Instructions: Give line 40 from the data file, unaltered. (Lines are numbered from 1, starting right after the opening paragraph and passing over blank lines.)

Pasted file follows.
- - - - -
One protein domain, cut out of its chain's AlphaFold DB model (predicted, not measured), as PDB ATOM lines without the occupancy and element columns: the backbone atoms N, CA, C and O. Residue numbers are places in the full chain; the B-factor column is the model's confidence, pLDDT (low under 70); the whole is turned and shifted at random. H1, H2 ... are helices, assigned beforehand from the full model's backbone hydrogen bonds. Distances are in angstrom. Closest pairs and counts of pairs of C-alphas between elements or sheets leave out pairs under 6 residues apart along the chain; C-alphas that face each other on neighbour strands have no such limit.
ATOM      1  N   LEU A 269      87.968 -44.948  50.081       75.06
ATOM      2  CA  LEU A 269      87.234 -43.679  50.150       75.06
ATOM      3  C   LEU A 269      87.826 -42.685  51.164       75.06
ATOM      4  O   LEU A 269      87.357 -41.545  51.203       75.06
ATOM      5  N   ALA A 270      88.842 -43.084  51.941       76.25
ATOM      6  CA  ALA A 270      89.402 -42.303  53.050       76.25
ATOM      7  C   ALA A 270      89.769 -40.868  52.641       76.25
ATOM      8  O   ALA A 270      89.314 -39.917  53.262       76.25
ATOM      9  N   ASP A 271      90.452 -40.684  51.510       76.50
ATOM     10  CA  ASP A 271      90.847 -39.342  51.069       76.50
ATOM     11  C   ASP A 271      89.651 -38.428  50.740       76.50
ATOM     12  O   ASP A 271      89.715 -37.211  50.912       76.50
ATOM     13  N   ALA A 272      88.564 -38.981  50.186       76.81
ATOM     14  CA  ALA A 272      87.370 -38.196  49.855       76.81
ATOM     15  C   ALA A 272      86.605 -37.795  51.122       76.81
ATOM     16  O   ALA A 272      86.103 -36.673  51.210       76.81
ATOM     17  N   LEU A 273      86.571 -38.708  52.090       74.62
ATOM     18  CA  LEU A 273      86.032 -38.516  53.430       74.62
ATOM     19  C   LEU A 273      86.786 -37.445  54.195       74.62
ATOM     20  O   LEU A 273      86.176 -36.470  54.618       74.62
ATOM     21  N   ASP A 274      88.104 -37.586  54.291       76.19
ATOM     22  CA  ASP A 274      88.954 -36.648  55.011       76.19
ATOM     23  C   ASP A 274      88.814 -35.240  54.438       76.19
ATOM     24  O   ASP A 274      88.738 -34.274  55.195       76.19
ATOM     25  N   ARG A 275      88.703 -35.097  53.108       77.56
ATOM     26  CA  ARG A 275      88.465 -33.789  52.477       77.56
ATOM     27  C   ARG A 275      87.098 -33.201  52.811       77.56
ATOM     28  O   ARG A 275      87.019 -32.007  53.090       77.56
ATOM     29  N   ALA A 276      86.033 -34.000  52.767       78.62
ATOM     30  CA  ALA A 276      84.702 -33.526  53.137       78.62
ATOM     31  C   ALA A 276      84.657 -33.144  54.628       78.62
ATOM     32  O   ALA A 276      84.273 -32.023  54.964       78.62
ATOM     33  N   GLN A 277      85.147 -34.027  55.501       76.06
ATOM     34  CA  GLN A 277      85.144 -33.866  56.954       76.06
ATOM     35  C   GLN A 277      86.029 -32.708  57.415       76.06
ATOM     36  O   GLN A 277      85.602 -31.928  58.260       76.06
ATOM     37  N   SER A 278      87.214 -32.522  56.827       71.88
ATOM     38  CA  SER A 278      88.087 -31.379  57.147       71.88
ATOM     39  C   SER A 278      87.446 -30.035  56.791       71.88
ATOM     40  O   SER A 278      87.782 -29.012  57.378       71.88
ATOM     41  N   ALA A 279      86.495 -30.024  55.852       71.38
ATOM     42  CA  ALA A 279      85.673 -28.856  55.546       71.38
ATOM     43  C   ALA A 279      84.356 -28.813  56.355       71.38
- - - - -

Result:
ATOM     40  O   SER A 278      87.782 -29.012  57.378       71.88